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Charles Oughton’s unusual teaching method leads to victory.
BYU students majoring in Arabic inspire young learners.
Dive into 1800s Latter-day Saint women’s culture with a database of newspaper advertisements.
Recent alumna Alyssa Baer shares her story and advice for students interested in the Digital Humanities program.
A recent historical photography exhibit invites you to consider how looking to the past can strengthen and inspire your life today.
As art museums shut down or limited their displays last spring, some looked for new ways to appreciate art while confined at home.
In a four-part lecture series at BYU Education Week, Assistant Professor Dr. Steve Moody shared answers to the question “Who am I?”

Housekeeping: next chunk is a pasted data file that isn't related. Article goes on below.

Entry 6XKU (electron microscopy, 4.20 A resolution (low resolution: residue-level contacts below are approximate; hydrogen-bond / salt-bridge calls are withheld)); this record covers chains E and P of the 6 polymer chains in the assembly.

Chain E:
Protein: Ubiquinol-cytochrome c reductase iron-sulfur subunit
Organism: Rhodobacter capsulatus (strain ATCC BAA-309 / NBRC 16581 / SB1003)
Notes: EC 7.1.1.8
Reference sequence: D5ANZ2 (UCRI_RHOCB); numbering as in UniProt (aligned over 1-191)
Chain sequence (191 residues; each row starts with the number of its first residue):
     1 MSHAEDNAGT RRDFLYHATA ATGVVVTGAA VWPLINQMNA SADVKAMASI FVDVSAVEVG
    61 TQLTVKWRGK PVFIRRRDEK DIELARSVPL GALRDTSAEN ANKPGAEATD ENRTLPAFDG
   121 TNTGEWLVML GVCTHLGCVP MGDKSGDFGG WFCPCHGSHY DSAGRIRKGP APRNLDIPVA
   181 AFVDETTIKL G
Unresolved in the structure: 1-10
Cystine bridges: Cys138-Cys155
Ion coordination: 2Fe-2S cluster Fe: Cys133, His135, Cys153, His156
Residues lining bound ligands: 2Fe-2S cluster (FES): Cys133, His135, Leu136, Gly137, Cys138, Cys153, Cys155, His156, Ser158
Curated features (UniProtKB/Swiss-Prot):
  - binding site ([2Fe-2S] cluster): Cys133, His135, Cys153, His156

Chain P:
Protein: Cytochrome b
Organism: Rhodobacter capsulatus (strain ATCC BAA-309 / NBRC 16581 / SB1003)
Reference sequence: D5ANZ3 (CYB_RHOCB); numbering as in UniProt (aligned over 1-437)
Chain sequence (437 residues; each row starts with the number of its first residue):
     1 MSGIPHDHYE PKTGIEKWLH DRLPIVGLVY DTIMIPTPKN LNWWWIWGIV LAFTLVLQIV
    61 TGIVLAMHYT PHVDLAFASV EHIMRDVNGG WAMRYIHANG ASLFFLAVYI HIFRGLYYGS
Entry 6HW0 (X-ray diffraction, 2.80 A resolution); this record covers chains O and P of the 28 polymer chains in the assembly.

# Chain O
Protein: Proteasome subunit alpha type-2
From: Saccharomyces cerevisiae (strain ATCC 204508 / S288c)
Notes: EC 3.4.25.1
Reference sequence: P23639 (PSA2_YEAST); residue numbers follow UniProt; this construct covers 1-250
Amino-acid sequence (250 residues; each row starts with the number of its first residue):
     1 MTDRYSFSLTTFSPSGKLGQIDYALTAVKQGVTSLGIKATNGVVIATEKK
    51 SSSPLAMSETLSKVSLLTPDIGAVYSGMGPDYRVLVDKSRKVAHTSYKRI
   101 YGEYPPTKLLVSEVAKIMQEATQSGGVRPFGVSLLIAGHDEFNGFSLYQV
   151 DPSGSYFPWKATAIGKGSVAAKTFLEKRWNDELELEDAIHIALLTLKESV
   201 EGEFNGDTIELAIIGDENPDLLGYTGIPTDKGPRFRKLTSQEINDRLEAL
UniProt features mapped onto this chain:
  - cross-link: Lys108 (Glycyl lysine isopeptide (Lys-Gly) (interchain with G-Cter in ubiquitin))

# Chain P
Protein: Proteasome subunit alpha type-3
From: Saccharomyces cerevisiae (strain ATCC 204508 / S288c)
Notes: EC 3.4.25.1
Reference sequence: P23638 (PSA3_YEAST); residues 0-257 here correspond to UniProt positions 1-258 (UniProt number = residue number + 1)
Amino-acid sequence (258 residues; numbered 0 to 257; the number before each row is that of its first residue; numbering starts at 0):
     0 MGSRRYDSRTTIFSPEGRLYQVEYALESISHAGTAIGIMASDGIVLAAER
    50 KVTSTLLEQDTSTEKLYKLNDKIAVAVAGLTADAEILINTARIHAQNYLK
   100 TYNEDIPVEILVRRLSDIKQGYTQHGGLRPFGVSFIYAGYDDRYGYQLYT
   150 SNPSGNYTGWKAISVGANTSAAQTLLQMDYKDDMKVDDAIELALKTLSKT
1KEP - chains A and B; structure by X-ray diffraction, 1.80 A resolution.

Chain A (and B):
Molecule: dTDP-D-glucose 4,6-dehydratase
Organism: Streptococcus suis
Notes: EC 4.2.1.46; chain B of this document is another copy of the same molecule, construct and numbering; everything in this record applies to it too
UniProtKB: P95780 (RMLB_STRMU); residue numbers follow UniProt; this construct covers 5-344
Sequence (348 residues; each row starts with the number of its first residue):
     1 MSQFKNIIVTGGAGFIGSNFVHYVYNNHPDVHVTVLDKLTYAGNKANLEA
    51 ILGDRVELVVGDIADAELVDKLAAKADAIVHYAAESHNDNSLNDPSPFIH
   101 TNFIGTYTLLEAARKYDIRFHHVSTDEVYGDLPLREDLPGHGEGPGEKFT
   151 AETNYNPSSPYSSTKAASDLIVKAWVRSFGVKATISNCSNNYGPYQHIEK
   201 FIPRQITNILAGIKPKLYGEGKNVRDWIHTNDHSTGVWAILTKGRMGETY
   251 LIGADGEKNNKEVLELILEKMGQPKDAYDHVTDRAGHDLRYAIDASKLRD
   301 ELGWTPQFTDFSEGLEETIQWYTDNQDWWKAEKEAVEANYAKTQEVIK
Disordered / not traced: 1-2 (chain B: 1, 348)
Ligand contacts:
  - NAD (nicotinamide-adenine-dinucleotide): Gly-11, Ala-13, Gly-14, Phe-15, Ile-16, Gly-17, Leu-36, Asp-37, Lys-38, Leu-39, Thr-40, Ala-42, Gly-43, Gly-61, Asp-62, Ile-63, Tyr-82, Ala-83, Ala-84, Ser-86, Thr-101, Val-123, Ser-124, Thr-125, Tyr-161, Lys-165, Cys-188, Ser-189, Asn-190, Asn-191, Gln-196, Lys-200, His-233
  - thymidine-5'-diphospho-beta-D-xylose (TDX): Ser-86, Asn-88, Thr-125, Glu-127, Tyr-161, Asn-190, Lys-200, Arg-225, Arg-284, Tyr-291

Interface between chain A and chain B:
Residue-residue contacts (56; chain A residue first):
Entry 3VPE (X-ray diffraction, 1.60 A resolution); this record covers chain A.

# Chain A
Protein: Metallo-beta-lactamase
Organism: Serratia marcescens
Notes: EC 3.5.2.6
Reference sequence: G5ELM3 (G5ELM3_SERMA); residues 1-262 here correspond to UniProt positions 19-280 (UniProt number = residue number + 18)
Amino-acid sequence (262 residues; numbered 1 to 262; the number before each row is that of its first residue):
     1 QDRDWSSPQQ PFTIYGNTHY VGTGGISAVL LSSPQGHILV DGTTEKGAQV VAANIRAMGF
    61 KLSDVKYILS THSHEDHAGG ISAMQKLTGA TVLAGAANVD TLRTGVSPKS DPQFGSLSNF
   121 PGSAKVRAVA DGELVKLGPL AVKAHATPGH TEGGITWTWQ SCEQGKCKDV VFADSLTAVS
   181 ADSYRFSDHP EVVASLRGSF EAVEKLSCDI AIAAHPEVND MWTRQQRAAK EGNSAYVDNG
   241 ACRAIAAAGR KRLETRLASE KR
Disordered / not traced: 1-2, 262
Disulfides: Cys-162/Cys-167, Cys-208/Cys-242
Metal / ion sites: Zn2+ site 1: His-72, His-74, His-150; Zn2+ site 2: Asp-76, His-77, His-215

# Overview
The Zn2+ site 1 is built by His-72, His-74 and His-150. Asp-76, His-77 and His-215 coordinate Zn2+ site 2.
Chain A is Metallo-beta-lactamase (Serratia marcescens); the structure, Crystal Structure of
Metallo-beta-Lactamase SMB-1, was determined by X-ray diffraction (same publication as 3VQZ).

Amidst the confusion caused by the resurging pandemic, mask requests, and a campus filled with smoke, Professor Donald Parry (Asian & Near Eastern Languages) delivered two inspiring messages on the opening day of Education Week. Both classes filled the Wilkinson Center ballroom to capacity and had audiences alternating between laughter and tears—an experience that, although muffled by masks, was both refreshing and faith promoting.
At BYU Education Week, Adjunct Faculty Jane G. Hinckley helped her audience rediscover Jane Austen’s “Mansfield Park” by looking into some of the factors that influenced the novel.
As part of an Education Week lecture series on finding Christ in the Humanities, Matthew Ancell helped his audience discover the hidden symbolism in Caravaggio's religious paintings.
Julia Flanders, a pioneer in the digitization of text and the creation of online corpora, addressed BYU and University of Utah professors and students regarding her work.
Three BYU Classical studies students placed in the annual Maurine Dallas Watkins Greek and Latin Translation contest. Two of those same students also received the Edward Phinney Book Prize for receiving a perfect score on the College Greek Exam.